|5/5/2022 4:35:00 PM|
WELCOME BACK, NICHOLAS CAGE
The Unbearable Weight of Massive Talent (R) is my favorite film and film title of the year so far and for a lot of reasons. It’s got a sharp script, plenty of laughs, a solid cast, great music (extra Amanda points for a Warren Zevon song), it clocks in under two hours, and stars Nicholas Cage… as Nicholas Cage.
Movie Nicholas Cage is not in a good place. He can’t find work. He’s having problems relating to his daughter and he owes a lot of money. (If you recall a few years back, real Nicholas Cage blew his fortune, owed the IRS millions of dollars and had to make bad movies nonstop to get out of debt.) Then movie Cage’s agent (Neil Patrick Harris) tells him he can pocket $1 million if he attends a private party in Majorca. Initially reluctant, Cage agrees and becomes fast friends with his host, wealth businessman and Cage superfan Javi (Pedro Pascal). They bond over their love of movies and Nicholas Cage. The weekend is turning out better than Nick thought it would, when he’s roped into doing espionage by two CIA agents (Tiffany Hadish and Ike Barinholtz).
So now Nicholas Cage has to be more like action star Nicholas Cage, rigging security cameras, fighting, shooting, and driving, so much driving. All this while Nick and Javi try to write the perfect Nick Cage movie. Unbearable takes an ominous turn when Javi’s drug-dealer boss starts doing very villainy things. But it’s nothing you wouldn’t see in your average Nicholas Cage or Liam Neeson movie.
Cage is completely compelling in a role that is much more complicated than you might think as he’s playing several different versions of himself. Cage and Pascal have perfect movie buddy chemistry and Irish actress Sharon Horgan, who I adored in the Amazon comedy Catastrophe, is wonderful as Cage’s ex.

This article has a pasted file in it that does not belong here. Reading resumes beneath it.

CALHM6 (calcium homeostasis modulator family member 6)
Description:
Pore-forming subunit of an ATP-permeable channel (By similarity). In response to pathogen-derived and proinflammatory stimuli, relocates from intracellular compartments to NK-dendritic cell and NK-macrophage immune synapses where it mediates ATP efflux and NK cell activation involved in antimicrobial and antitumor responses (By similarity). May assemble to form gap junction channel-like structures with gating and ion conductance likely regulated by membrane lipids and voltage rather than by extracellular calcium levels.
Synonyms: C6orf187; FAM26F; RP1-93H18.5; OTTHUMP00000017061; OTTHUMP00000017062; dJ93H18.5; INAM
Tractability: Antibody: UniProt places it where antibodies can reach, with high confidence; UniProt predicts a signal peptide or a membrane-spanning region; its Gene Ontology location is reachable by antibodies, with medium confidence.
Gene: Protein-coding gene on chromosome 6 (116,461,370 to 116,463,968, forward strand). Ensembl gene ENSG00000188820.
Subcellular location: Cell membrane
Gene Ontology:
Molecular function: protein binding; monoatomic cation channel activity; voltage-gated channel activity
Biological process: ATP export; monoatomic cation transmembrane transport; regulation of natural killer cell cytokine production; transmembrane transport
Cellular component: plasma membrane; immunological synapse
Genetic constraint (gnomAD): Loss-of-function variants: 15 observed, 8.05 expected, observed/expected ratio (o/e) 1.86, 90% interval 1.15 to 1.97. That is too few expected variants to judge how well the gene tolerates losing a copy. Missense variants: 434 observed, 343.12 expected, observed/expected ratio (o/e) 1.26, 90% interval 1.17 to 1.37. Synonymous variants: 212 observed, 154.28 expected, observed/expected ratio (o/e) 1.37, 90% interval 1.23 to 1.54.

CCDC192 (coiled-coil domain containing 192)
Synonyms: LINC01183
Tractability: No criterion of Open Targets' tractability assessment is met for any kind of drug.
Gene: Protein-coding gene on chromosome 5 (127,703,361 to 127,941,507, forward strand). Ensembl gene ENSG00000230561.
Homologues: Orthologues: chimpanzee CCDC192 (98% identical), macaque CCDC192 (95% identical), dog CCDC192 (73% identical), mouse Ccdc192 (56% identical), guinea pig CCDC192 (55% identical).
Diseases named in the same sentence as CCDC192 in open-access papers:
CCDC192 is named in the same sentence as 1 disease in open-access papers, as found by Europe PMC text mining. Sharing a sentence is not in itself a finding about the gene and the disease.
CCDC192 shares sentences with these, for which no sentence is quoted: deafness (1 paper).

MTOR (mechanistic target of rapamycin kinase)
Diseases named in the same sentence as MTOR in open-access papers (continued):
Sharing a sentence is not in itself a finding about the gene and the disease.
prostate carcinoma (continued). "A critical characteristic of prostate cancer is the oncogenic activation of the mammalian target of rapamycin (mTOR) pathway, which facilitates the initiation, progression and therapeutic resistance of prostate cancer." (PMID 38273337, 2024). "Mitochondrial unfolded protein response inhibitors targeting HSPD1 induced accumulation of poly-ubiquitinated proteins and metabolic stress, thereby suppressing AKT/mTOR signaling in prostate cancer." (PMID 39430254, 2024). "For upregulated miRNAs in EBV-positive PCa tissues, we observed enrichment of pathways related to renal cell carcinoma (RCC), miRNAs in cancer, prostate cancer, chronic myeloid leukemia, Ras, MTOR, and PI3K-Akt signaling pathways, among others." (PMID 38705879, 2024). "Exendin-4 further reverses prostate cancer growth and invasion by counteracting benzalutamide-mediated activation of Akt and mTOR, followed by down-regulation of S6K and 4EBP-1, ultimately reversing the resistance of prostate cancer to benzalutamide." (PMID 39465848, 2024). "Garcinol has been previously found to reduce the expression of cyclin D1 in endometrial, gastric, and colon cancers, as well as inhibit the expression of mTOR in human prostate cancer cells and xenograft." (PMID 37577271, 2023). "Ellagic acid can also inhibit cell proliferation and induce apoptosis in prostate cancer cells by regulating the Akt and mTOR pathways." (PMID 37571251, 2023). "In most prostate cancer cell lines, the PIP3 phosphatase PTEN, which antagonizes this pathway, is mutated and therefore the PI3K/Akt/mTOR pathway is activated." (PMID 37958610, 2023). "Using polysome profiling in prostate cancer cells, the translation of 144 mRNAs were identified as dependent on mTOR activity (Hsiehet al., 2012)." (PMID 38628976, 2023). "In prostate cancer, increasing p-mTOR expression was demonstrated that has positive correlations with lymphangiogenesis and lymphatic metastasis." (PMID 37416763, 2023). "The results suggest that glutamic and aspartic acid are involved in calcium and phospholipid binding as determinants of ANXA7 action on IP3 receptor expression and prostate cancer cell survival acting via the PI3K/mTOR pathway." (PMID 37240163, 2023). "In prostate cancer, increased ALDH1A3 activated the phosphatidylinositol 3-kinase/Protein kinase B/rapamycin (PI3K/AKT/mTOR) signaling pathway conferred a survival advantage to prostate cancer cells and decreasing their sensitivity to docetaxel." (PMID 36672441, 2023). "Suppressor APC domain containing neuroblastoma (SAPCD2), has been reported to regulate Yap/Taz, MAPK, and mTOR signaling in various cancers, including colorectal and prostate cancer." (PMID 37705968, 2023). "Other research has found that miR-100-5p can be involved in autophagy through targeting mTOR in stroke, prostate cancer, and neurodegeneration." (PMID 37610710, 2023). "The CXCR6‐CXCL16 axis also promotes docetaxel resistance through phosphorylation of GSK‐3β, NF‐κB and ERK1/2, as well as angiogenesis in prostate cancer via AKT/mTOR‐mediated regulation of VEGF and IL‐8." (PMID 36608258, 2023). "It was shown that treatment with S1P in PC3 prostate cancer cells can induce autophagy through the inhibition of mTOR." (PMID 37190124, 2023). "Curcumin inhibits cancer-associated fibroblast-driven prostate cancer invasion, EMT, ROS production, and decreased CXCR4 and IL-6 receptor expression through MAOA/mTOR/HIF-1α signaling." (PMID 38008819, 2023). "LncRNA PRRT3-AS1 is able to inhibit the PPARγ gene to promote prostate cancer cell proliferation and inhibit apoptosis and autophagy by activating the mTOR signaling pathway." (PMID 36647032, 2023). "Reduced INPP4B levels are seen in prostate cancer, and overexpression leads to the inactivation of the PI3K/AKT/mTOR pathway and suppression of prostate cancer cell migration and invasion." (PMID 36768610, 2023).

The Unbearable Weight of Massive Talent is smart, funny and totally original, even more impressive as it is only writer/director Tom Gormican’s second feature film. I loved it and can’t wait to see what Gormican (and yes, Cage) do next.
The Unbearable Weight of Massive Talent: 4 out of 5 Stars
When I came home from the theater, I wondered what was the last Nicholas Cage movie I saw, not including my twice-annual viewing of 1987’s Moonstruck. So I started scrolling Cage’s IMDB filmography, all 110 entries. I had to go back to 2009 and a movie I’d long forgotten called Knowing. I hadn’t heard of most of his recent films, Kill Chain, Primal, 211, Between Worlds, Mandy, Dark, Rage, Joe. Most received dismal reviews and went straight to video. But his most recent film, 2021’s Pig, looked intriguing and had impressive reviews, with most critics raving about Cage’s performance. It was also available on Hulu. Could I watch two Nicholas Cage movies in one day?
In Pig, Cage plays Robin, a renowned chef turned recluse who lives in a remote part of Oregon, with his only companion, a truffle-hunting pig. When the pig is stolen, Robin goes looking for the thief with a reluctant Amir (Alex Wolff), a young businessman who’s been buying Rob’s truffles and selling them at a profit to Portland chefs.
Pig has a bit of a John Wick vibe; both main characters are brooding widowers who are really attached to their pets. but Cage is no Keanu Reeves. He’s unwashed, with a scraggly beard, ill-fitting, old clothes and for most of the movie, a bloody and bruised face. Not exactly eye candy. The actors do have a similar straight-forward, low, clipped delivery, but thankfully there are about 171 fewer dead bodies in Pig than in a Wick film.
As Robin moves about the city, it’s apparent his name still carries some weight in the restaurant world. He eventually encounters Darius (Adam Arkin), a semi-scary guy who knows the whereabouts of Robin’s pig. Cage is in nearly every scene in the movie and delivers a surprisingly endearing and heartfelt performance, much more subdued than the average Cage character. While a couple of the scenes felt like they belonged in a different movie, I enjoyed watching Robin and Amir’s friendship evolve and I became totally invested in Robin reuniting with his pig. If these two films are any indication, I won’t be waiting another 10 years to catch a Nicholas Cage film.
Pig: 3 out of 5 Stars
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